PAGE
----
Nina is a working college student who hopes someday to work in the mental health field. She lives with her amazing, supportive mom and loves taking trips to the beach.

Lockers

Lockers: A Flashback to School

LockersWhen I see a set of lockers, all I can think about is my short, but traumatic stay at a public school. It was fifth grade, and I had just left a private school that I had attended for three years. I thought that bullying at the private school was awful, but once I started public school things got much worse. It was an absolute nightmare.

The students and teachers at this public school had no clue how much anxiety and depression I was withholding. During my time there, I was diagnosed with Bipolar Disorder and Generalized Anxiety Disorder. The teachers, despite my diagnoses, seemed to think I was simply a “trouble child.” They obviously had no experience in dealing with a student with my level of mental health needs.

As bad as the teachers were, the youth seemed to be even less accepting. I would get multiple phone calls a day from my so called “friends” harassing me because of the behaviors I couldn’t control. I reported them to the school, but nothing came of it. The teachers brushed it off as “kids being kids.” With the anxiety I was feeling, the constant teasing and bullying was detrimental to my mental health.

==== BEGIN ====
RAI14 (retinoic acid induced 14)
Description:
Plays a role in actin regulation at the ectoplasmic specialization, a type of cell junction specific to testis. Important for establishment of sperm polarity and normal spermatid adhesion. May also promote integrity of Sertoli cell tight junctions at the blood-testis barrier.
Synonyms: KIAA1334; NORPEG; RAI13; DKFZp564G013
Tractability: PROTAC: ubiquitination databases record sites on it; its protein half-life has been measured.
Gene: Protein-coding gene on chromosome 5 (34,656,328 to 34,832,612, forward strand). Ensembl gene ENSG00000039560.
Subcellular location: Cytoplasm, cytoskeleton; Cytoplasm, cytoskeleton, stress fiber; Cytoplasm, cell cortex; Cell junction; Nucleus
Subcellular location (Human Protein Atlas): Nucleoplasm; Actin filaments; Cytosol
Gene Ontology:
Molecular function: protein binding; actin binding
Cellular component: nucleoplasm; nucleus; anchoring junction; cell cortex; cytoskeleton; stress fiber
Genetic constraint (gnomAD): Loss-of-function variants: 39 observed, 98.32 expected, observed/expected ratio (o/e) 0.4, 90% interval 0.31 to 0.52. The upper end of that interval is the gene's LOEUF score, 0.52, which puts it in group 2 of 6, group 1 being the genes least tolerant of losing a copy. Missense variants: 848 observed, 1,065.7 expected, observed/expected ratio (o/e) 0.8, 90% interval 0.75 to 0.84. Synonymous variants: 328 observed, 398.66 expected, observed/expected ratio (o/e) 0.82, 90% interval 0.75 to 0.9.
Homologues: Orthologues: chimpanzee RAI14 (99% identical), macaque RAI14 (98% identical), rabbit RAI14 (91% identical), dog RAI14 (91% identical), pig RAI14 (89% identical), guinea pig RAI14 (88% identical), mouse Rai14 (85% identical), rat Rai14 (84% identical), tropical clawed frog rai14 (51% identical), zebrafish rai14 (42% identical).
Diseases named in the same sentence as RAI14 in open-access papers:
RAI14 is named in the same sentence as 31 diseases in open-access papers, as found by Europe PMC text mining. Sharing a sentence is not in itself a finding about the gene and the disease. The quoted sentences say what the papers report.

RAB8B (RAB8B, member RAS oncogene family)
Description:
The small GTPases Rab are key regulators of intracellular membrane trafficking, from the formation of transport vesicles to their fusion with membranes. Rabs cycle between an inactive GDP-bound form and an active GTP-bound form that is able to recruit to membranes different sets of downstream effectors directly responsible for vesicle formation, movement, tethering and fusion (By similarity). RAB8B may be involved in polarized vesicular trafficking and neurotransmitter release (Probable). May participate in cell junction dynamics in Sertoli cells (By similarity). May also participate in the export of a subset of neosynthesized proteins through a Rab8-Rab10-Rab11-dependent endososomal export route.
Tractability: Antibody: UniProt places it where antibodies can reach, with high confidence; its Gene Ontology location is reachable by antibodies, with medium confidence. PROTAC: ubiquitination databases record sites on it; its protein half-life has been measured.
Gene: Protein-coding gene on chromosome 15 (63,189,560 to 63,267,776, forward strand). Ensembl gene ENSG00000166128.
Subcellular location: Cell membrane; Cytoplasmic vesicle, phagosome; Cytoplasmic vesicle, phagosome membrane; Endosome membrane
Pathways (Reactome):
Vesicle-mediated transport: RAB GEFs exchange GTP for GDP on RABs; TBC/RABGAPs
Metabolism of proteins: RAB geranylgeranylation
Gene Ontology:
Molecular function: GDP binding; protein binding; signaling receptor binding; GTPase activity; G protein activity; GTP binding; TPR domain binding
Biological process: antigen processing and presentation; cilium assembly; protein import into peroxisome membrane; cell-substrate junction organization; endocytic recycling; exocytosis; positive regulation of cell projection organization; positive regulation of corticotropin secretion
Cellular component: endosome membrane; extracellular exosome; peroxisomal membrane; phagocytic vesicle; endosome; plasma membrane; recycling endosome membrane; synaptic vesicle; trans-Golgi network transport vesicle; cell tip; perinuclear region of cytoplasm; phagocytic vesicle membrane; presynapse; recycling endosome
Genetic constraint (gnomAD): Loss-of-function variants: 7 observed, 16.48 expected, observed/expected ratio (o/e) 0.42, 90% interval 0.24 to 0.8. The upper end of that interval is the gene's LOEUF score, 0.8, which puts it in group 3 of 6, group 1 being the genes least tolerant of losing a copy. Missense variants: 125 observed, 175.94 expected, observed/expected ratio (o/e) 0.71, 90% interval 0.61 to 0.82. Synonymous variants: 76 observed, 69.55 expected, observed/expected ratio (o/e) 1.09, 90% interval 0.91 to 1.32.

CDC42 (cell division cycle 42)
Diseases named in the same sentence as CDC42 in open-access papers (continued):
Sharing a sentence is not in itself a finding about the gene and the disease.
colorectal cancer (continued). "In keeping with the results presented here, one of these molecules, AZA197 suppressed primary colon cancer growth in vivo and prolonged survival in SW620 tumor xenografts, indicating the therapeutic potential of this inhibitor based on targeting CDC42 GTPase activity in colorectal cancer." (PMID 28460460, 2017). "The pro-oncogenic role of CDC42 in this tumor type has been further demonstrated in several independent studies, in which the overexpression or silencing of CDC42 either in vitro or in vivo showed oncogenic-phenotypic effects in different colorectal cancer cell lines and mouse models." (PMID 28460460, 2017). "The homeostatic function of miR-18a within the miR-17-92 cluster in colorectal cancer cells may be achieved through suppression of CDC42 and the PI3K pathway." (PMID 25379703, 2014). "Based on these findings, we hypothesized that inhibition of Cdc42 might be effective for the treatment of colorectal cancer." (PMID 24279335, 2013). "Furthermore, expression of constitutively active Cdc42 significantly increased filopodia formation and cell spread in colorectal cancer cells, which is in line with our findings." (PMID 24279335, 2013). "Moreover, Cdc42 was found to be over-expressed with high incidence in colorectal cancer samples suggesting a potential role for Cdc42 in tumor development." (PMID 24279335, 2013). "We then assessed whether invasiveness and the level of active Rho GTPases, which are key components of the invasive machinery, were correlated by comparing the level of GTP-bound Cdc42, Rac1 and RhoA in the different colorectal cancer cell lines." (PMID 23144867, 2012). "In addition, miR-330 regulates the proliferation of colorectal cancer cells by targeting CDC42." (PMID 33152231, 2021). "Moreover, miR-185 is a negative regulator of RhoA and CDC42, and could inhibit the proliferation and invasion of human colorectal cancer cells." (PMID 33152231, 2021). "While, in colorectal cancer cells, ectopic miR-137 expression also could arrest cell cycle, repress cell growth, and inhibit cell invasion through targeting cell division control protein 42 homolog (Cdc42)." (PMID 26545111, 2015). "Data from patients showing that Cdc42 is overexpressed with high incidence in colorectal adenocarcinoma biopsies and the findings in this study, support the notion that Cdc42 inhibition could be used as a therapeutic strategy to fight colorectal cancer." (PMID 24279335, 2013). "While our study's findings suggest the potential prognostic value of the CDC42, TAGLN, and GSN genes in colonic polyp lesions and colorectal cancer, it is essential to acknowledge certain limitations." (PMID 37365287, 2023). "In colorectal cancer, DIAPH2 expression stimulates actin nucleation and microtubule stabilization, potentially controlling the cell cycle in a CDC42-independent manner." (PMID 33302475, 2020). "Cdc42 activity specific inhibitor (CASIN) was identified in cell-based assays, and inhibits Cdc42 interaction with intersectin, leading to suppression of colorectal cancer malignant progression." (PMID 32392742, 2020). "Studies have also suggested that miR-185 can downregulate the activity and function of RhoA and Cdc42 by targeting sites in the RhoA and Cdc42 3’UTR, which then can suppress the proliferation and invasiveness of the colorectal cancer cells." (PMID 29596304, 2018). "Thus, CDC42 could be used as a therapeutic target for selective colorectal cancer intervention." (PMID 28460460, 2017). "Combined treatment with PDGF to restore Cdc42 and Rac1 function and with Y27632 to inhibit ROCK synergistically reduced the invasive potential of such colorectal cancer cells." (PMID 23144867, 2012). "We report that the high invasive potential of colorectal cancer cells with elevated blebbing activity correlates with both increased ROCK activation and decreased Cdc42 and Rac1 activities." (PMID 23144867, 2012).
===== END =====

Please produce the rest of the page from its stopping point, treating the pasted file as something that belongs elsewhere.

I barely left my house when this was occurring, let alone going to school. No one seemed to have any compassion towards me. They ignored my feeling, and left me alone on several occasions. When I was by myself my depression was almost unbearable. I didn’t know how to manage my anxiety, so I ended up keeping it inside until I would yell, scream and kick.